Life after TLI - Chris's story
Chris graduated in 2019. Here, he tells us about studying with The Learning Institute, and what happened next.
Course: FdA Teaching and Learning, BA (Hons) Professional Practice
Year of graduation: 2019
Tell us a bit about what you are doing now
I am still working at the school where I was a parent helper, 1 to 1 support and teaching assistant for the last 9 years, but now as a newly qualified teacher (N.Q.T.).
Lately, I have been heavily involved in creating the home learning for the school and especially Year 2. In September, I was going to be a Year 2 PPA cover teacher as we have four classes in the cohort, however, due to current circumstances etc, I shall be sharing a class with another Year 2 teacher until the bubbles can once again stream.
How did you find the process of returning to education/study?
The process of returning to education at the tender age of 44 filled me with dread. I had little to no experience of education after secondary school and had no idea what University was about. In the summer leading up to the start of the first year, I must have visited every emotion and thought from “This isn’t for me” and “What am I thinking?” to “this could be a nice challenge to take me out of my comfort zone”. I experienced severe doubt and panic on the morning of the first day until my extremely supportive wife told me in no uncertain terms to “get in the car and go, you’ll be amazing!”
I remember getting to the centre and standing outside, ready to turn around as this isn’t for me! After going in, I was greeted by the amazing staff who instantly put me at ease. The sessions started and slowly my confidence grew. It was never easy but did make me think and question my thoughts and ideas about teaching.
All of the tutors at The Learning Institute go above and beyond to offer support and to help you achieve and become the best versions of yourself that you can be. The experiences they offer, and nuggets of information, really do help you to build your teacher tool kit and be more prepared when you enter a classroom with 30 expectant pupils looking at you for guidance.
It is tough and family life can have a significant impact on your learning, but my advice would be, don’t hide it, tell you tutor and P.A.T. (personal academic tutor) so that they can give you the support you need. Sharing ideas and thoughts with other students is a vital support scheme as well. You will often get a little gem of an idea that will make you question and examine your ideas. Don’t ever hide away and try to continue as it will come and bite you. Listen to their advice always and take it on board, try their ways before you make your mind up. You’ll be surprised more than once.
Finally, a top cliche but so true in this case. If I can do it, then anyone can.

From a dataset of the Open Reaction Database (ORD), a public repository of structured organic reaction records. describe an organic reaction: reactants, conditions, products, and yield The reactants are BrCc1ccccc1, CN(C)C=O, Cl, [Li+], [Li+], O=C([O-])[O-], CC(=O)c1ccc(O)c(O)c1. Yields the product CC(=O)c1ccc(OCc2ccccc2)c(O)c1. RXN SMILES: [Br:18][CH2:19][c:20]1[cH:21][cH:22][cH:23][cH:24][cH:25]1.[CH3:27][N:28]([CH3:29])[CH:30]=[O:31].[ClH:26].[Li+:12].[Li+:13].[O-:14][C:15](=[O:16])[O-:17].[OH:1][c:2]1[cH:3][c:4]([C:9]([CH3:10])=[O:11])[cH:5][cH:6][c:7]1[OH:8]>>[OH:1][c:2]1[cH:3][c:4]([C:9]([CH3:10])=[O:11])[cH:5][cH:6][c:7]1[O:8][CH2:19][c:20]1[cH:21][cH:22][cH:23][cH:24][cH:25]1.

What did you enjoy most about studying for your degree?
I enjoyed meeting the other people and sharing stories and ideas. I enjoyed, mostly, the challenge of learning new things and reflecting on that learning, and then putting it into practice. I must also include the trip to Worcester for the graduation, seeing the tutors clapping as you receive your degree filled me with extreme happiness.
What was your biggest challenge during your study and how did you overcome it?
My biggest struggle was self doubt. How could someone my age who is not clever, possibly complete a degree course whilst working two jobs, finding time for the family and managing diabetes?
The answer was with the support of the tutors, fellow learners and my head teacher. As long as I was open about all my struggles, some of which were very heavy and dark, I was always shown a way forward. I had to ask for deferment for one of the modules, as the family had to come first for a bit, but this wasn’t an issue once discussed with the tutors.
Building strong relationships and taking the advice from TLI helped me to complete the degree to the best of my abilities.
How has your life changed since you graduated?
I am so proud to be able to say that I am a teacher, it fills me with joy every time I say it aloud. I have a new sense of personal pride and know that with the right support, I can achieve. Who would have thought that a “non-academic” that has been through university, teacher training and is now about to start the N.Q.T. training year could have gone this far? For the first time, I know that this is the career that would have made my Dad proud, even though I did OK as a professional DJ for 30 years.
What’s the one piece of advice you would give to someone thinking about going back to education?
Don’t give in to your fear, don’t let it own you. If you are finding something scary or tricky, ask for help. You will get it and then some.
We all doubt our abilities as humans, but the reward on the other end replaces fear with overwhelming pride.